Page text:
Women in History

Women have always played an important role in history. There were good women, bad women, destroyers of society and shapers. There were women who were unwillingly caught up in the events of history and those who made them happen. Some women were just downright interesting. This blog will post about them all. Requests are welcome.
We post twice a week. All asks are answered publicly unless otherwise indicated. Tag this blog with #historicwomenblog.
Nora Thompson Dean 1907–1984
Nora Thompson Dean was a Lenape Native American traditionalist. Her birth name was Wenjipahkeehlehkwe which roughly translates to “touching leaves woman.”She was a native speaker of the Unami language and dedicated herself to the preservation of the language and her culture.
Nora was educated in Oklahoma public schools and graduated high school as salutatorian. Since she was raised according to Native customs, she appreciated and taught them. She instructed Lenape religious ceremonies, social functions, dances, craftwork, herbal medicines, and language. Dean became an influential member of her community. She received awards for her crafts work and met with government representatives for Native preservation. She lectured at various universities and recorded Lenape language lessons. An Oklahoma governor declared Nora an ambassador of goodwill.  
 

Nora Thompson Dean 1907–1984

Nora Thompson Dean was a Lenape Native American traditionalist. Her birth name was Wenjipahkeehlehkwe which roughly translates to “touching leaves woman.”She was a native speaker of the Unami language and dedicated herself to the preservation of the language and her culture.

Nora was educated in Oklahoma public schools and graduated high school as salutatorian. Since she was raised according to Native customs, she appreciated and taught them. She instructed Lenape religious ceremonies, social functions, dances, craftwork, herbal medicines, and language. Dean became an influential member of her community. She received awards for her crafts work and met with government representatives for Native preservation. She lectured at various universities and recorded Lenape language lessons. An Oklahoma governor declared Nora an ambassador of goodwill.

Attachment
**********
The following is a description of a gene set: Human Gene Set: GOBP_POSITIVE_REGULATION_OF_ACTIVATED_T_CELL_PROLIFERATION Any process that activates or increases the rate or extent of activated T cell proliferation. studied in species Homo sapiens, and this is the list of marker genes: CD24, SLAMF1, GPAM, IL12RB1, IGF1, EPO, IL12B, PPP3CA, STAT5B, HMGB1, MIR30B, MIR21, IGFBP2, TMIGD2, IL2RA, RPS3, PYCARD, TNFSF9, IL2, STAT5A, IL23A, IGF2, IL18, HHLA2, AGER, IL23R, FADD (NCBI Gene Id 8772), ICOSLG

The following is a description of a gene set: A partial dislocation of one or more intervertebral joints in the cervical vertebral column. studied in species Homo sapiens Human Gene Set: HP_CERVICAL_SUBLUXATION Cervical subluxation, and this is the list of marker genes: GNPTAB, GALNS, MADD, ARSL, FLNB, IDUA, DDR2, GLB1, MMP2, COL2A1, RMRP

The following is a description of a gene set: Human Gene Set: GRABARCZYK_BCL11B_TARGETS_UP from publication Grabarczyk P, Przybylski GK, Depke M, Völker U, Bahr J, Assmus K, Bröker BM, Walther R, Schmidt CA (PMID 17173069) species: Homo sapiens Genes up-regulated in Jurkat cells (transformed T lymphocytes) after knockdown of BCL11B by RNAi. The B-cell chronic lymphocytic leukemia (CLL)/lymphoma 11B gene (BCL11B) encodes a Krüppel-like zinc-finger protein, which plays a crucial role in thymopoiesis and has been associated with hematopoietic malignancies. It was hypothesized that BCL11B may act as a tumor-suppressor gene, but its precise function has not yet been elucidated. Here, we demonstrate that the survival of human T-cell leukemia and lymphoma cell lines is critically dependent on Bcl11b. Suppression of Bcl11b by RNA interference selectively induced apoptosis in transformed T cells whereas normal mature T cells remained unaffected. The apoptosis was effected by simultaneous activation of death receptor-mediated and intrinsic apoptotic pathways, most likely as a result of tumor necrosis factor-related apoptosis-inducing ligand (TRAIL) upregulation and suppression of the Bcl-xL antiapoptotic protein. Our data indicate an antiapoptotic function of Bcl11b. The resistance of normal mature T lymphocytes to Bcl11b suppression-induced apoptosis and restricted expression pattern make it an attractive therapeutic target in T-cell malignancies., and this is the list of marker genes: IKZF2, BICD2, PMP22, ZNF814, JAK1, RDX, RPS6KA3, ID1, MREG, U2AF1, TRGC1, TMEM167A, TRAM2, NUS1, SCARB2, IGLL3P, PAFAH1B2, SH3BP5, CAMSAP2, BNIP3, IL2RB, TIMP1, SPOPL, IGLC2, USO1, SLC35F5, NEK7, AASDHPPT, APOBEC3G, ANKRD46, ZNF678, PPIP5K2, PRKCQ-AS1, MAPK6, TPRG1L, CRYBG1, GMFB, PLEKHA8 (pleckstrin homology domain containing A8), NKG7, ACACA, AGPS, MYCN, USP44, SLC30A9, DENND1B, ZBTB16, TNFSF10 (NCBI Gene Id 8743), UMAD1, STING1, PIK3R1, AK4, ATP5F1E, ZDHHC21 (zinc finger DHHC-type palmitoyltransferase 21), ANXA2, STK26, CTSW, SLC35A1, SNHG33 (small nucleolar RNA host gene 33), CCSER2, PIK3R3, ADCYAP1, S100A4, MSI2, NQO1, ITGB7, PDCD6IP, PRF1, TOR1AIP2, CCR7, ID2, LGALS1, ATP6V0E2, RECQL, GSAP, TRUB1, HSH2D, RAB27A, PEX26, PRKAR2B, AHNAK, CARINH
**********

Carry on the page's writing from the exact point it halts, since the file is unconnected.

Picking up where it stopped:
1. karyn-denny reblogged this from historicwomen
  2. paalangpu-sihu reblogged this from differentrealms
  3. strawberries-sakura reblogged this from unicornoutofparadise
  4. antiquehigheelredollshoes reblogged this from differentrealms
  5. chaseisalwaystired reblogged this from unicornoutofparadise
  6. unicornoutofparadise reblogged this from differentrealms
  7. differentrealms reblogged this from historicwomen
  8. lovelee193 reblogged this from historicwomen
  9. layzcreature0 reblogged this from historicwomen
  10. bad-atblogging reblogged this from the-yaadihla-girls
  11. the-yaadihla-girls reblogged this from historicwomen
  12. itsthesmallwonder reblogged this from historicwomen
  13. miscklaire reblogged this from beowulfstits-archive
  14. the--tree reblogged this from folk-punk
  15. ghoul--intentions reblogged this from daddysolutions
  16. thealmostprince reblogged this from folk-punk
  17. casualbutthole reblogged this from folk-punk
  18. aceofcubs reblogged this from beowulfstits-archive
  19. garbage-roses reblogged this from daddysolutions
  20. daddysolutions reblogged this from folk-punk
  21. our-bluish-peacebone reblogged this from folk-punk
  22. black-metal-hermit reblogged this from milliexxmilitant
  23. cuddlybird reblogged this from folk-punk
  24. milliexxmilitant reblogged this from folk-punk
  25. maxkataetet reblogged this from marchcouldbedarker
  26. folk-punk reblogged this from biologicallyfemale